Freya (“Lady”) was a Norse goddess from the Vanir god tribe. At the beginning, Freya lived in Vanaheim the land of Vanir gods. Later, she came and lived in Asgard the land of Aesir god tribe with her father and brother. Freya had a twin brother who was Freyr god of sunshine and summer. Her father was Njord the seafaring god who ruled over Vanaheim. We might recognize this Freya Viking Goddess of War when we catch sight of a beautiful lady riding a chariot pulled by two cats.
Power of Freya Viking Goddess of War
Freya was the goddess of love, beauty, fertility, and precious material possessions. She was so beautiful that she won nearly any heart of the creature in the cosmos. But the only husband of Freya suddenly disappeared leaving Freya heartbroken. Freya then traveled the Nine Worlds trying in vein to look for her husband. This point reasoned why Freya was the goddess of love. Heartbroken, Freya cried her eyes out and her tears became the finest stones in the cosmos to make jewelry.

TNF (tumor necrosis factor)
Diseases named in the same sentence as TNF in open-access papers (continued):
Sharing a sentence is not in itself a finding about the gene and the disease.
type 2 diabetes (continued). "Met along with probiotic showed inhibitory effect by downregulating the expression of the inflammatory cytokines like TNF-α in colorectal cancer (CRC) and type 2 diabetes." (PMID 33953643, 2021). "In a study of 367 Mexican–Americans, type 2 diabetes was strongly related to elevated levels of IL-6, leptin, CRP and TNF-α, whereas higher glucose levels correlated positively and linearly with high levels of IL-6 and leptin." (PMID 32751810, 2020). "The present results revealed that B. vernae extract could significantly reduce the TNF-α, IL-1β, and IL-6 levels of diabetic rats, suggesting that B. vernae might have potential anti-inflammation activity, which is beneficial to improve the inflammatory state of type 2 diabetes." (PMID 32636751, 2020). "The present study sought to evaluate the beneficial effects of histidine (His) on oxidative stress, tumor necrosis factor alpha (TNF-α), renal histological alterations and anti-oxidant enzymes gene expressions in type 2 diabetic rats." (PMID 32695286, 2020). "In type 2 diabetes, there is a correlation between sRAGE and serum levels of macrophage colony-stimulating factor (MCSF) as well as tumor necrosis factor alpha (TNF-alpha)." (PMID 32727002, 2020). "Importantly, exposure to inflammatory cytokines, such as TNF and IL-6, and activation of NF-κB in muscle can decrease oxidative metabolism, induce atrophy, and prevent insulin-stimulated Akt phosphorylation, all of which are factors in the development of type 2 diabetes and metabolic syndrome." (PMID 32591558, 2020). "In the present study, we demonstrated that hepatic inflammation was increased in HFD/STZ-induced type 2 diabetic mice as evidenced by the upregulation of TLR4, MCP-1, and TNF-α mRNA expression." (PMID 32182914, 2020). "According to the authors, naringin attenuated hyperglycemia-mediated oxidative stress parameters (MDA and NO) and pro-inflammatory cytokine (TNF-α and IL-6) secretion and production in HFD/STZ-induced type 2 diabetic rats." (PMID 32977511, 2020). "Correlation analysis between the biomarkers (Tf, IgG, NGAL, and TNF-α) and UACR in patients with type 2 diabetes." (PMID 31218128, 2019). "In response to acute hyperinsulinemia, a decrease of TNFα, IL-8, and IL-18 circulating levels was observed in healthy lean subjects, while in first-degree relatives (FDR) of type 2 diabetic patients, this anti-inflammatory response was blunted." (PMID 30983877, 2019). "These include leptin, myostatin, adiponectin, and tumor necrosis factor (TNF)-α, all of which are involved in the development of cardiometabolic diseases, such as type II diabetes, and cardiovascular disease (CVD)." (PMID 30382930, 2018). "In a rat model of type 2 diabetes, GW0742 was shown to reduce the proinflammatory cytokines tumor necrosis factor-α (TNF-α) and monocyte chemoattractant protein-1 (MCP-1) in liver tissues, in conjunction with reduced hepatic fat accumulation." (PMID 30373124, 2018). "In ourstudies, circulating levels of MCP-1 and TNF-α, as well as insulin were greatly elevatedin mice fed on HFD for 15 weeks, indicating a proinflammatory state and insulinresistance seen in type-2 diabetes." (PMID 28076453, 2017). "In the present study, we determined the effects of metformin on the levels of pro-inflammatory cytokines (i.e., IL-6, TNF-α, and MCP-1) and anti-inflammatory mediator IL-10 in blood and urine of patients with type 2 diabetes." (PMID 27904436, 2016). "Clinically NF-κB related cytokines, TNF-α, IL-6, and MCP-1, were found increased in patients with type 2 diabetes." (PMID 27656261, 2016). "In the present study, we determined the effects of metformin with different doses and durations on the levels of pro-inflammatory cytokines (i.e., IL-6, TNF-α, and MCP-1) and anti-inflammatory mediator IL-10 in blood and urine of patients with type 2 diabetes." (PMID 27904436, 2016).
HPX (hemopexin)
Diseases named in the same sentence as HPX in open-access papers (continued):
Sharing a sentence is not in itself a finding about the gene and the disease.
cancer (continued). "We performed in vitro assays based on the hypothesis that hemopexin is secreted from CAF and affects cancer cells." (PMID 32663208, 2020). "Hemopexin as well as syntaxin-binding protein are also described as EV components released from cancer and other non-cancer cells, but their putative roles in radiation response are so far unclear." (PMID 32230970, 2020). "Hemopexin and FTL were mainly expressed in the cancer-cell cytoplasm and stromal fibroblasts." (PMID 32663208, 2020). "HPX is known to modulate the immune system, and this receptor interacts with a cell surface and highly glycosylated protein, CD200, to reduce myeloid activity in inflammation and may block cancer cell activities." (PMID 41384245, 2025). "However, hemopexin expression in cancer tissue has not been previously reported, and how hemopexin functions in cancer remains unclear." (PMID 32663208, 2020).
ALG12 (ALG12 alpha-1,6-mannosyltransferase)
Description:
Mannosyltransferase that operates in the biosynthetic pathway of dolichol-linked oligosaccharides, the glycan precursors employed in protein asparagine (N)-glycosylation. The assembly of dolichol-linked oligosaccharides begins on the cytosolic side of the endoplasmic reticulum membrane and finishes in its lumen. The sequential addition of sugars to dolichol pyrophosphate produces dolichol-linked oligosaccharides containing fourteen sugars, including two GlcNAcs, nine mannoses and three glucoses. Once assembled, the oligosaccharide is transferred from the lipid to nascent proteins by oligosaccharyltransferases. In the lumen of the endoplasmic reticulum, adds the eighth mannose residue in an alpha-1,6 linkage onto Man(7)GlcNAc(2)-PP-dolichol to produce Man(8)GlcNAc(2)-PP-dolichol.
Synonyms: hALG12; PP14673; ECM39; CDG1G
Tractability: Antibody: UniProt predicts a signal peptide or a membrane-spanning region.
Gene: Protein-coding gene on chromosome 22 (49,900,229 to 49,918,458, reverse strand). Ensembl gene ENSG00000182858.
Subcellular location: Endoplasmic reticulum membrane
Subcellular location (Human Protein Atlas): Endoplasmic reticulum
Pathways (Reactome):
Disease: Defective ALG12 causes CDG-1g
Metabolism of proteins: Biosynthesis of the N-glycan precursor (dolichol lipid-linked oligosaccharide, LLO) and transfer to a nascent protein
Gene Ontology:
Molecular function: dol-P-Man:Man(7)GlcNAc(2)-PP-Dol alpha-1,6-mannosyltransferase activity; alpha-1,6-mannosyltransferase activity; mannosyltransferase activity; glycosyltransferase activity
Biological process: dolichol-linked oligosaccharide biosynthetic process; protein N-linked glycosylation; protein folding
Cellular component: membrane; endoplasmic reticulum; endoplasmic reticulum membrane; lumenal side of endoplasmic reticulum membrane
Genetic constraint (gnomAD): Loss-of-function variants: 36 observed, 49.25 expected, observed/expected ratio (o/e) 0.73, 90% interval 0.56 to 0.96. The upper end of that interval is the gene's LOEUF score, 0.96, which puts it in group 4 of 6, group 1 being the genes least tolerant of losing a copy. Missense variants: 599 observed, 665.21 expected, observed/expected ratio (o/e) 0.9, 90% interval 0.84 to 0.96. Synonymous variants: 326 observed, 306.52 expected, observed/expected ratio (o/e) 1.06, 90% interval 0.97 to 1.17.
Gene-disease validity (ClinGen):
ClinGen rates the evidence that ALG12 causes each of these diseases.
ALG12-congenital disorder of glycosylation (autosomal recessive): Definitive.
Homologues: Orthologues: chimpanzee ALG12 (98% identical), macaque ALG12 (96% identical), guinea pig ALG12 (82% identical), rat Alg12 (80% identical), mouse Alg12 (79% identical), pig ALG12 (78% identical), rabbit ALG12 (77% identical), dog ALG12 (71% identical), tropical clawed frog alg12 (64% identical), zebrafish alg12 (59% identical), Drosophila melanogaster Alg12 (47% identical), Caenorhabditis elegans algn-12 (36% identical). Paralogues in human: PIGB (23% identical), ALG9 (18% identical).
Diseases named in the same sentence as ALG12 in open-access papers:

Freya was the Viking goddess of War while the title “god of war” belonged to Odin. Freya presided over the field of Folkvang which the Vikings considered to be one of their desired afterlife. Freya and Odin shared their fallen battle warriors: half to Vahalla of Odin, the rest to Folkvang. These fallen warriors were believed to join Ragnarok supporting the Norse gods.
Freya the Seer
What made the Vanir different from the Aesir was their practice of seidr. Well, seidr was the ancient Norse magic of knowing the course of fate and somehow altering it. And Freya as a Vanir goddess was the völva who practiced seidr. In Viking times, there was volva traveling around the town performing their seidr to get commissioned. By “selling” their power of seidr, they would get accommodation, food, or any kind of compensation.
One famous occasion of spreading seidr of Freya was when she traveled to Asgard. And of course, the Aesir gods didn’t realize that wanderer was Freya. In the beginning, the magical seidr impressed the Aesir gods. They asked more of that magical power. But quickly they realized that the power of this wanderer made them reveal their anti-traditional traits: selfishness, disloyalty, and greed. All the accusations pointed to the mysterious wanderer who was presumably to separate the Aesir. The Aesir assembled and decided to burn the wanderer. But three times they attempted to murder her with fire, she always resurrected in tact. Because of this, hatred flared up within the two god tribes which finally resulted in the Viking God War.